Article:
The cognitive anarchy documented in the FBI Review again underscores the important phenomenon of transmissible authority. We saw earlier that a president’s lying about another country is far more criminal in its consequence than the lying of an ordinary citizen because it is a lie that will be transmitted across millions of people and because it authorizes the widespread infliction of injury and death. So, too, the White House’s decision to lift the prohibition on torture was transmitted to tens of thousands of soldiers who repeated false sentences about the suspendability of the Geneva Conventions and believed themselves authorized to practice once-forbidden acts. Even the one thousand FBI agents who would in the past have had the means to stop torture, lost their bearings and did not know what to report.54
President Bush’s assault on the rule of law has thus been devastatingly effective. But it is challengeable, and those challenges may come from a range of Americans and domestic offices. It is also challengeable in international arenas. An array of international legal challenges have already been issued against members of the executive branch who carried out President Bush’s program of “extraordinary rendition,” a process in which individuals were seized and flown to countries (often those with a history of practicing torture) to be detained and interrogated. In January 2007 German prosecutors in Munich issued arrest warrants for thirteen CIA agents who allegedly participated in the kidnapping and imprisonment of German citizen Khaled al-Masri.55 The following month, an Italian judge ordered the arrest and trial of twenty-five CIA agents who allegedly kidnapped Osama Mustafa Hassan Nasr on a Milan street and flew him to Egypt to be interrogated.56 Several studies carried out by the European Parliament—one completed in November 2006 and another in February 2007—have documented the 1,245 CIA flights that traveled through European airspace or made stopovers at European airports in the period between October 2001 and November 2006. In February 2007 the parliament voted to condemn extraordinary rendition and urged the twenty-seven member states of the European Union to continue their investigations and documentation of all flights.57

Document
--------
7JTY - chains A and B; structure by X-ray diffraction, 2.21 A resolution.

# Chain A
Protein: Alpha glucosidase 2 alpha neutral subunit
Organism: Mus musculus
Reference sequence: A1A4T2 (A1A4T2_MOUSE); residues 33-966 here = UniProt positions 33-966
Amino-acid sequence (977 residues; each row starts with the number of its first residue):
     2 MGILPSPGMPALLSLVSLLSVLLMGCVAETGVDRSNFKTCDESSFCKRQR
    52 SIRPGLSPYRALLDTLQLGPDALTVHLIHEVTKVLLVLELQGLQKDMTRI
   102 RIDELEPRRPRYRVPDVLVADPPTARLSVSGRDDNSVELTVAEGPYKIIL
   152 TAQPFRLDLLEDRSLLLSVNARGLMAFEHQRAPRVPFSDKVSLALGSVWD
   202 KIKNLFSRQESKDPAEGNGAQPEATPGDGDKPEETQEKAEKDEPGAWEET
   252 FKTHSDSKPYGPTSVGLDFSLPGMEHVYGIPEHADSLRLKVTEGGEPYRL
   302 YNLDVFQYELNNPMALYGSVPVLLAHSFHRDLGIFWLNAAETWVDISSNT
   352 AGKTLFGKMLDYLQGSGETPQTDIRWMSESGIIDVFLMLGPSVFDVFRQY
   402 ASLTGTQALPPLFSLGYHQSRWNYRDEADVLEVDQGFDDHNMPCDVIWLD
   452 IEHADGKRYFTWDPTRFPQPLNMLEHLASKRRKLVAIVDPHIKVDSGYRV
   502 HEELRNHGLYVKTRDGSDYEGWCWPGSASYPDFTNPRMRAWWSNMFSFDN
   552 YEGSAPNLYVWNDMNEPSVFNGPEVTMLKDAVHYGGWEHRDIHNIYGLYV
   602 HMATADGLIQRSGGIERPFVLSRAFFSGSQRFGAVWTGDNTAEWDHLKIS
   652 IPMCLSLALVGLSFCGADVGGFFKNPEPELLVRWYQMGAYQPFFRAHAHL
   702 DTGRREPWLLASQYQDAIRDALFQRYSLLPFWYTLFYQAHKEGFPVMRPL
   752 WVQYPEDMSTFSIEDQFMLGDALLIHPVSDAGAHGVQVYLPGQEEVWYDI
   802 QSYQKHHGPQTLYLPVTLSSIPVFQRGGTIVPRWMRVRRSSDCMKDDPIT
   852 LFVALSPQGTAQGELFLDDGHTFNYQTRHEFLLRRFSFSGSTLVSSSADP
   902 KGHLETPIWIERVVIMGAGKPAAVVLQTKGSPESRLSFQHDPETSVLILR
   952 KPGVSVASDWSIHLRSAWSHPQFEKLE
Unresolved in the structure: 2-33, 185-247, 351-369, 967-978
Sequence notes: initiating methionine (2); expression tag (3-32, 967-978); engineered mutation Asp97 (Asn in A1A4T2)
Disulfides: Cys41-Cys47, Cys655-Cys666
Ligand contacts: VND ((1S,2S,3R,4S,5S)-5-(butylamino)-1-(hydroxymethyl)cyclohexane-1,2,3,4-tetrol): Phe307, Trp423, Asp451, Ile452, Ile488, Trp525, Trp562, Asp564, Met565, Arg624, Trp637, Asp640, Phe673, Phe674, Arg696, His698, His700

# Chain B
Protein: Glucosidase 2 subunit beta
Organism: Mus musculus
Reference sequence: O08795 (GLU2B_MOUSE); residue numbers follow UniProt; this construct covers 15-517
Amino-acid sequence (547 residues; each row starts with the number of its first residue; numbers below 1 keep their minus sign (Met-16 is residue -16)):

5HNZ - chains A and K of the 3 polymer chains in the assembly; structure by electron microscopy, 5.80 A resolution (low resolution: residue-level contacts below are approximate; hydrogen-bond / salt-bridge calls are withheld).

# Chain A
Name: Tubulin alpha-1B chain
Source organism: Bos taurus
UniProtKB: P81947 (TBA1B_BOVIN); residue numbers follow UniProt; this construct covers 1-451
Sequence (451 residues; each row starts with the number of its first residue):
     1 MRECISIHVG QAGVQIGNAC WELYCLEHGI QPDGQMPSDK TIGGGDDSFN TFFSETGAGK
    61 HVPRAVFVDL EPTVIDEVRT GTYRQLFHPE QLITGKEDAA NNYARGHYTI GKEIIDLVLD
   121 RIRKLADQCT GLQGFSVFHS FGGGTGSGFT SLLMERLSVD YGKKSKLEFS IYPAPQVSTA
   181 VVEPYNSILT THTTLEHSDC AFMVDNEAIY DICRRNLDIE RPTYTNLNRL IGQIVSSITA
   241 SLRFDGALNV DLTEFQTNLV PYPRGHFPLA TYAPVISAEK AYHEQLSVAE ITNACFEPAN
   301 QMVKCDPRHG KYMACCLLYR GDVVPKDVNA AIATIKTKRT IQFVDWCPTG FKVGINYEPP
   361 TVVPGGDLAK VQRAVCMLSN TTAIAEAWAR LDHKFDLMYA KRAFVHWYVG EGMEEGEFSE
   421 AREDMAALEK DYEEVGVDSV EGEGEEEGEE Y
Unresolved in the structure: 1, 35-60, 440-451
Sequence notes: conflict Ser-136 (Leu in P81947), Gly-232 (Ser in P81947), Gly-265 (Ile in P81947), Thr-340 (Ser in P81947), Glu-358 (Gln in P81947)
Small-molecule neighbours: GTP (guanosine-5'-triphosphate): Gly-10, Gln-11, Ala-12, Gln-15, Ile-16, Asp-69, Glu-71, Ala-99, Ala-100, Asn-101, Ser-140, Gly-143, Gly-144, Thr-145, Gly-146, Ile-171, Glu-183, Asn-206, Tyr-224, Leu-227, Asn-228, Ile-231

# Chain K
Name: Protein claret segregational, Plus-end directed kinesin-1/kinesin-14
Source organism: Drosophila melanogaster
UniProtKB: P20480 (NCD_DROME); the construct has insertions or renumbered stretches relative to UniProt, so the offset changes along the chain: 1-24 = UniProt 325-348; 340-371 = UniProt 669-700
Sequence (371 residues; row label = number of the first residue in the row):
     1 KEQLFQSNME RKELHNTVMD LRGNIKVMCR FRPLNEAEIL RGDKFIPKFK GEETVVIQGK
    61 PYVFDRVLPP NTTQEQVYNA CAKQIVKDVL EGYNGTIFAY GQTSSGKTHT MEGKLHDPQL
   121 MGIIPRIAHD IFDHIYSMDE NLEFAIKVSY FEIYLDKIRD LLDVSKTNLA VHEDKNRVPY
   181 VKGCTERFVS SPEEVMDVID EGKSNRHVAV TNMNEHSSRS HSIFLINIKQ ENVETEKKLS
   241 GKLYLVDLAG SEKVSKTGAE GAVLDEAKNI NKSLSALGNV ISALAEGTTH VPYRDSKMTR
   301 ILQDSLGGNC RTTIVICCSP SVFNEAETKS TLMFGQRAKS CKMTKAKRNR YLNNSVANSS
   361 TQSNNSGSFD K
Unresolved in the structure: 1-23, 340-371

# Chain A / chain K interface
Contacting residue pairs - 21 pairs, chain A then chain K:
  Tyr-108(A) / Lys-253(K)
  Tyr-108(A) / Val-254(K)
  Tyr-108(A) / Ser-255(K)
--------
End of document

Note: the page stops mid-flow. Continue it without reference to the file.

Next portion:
According to Sands, who has participated in international cases against government officials who torture, a case against President Bush or other members of his administration may be brought in an international forum. Citing Spain’s demand that England extradite former Chilean leader Augusto Pinochet for crimes he had committed twenty-two years earlier, Sands suggests how probable such a scenario is if the United States itself fails to confront the grave crimes carried out by the administration, and if Bush or Cheney travel to, or through, other countries in the near or even distant future.58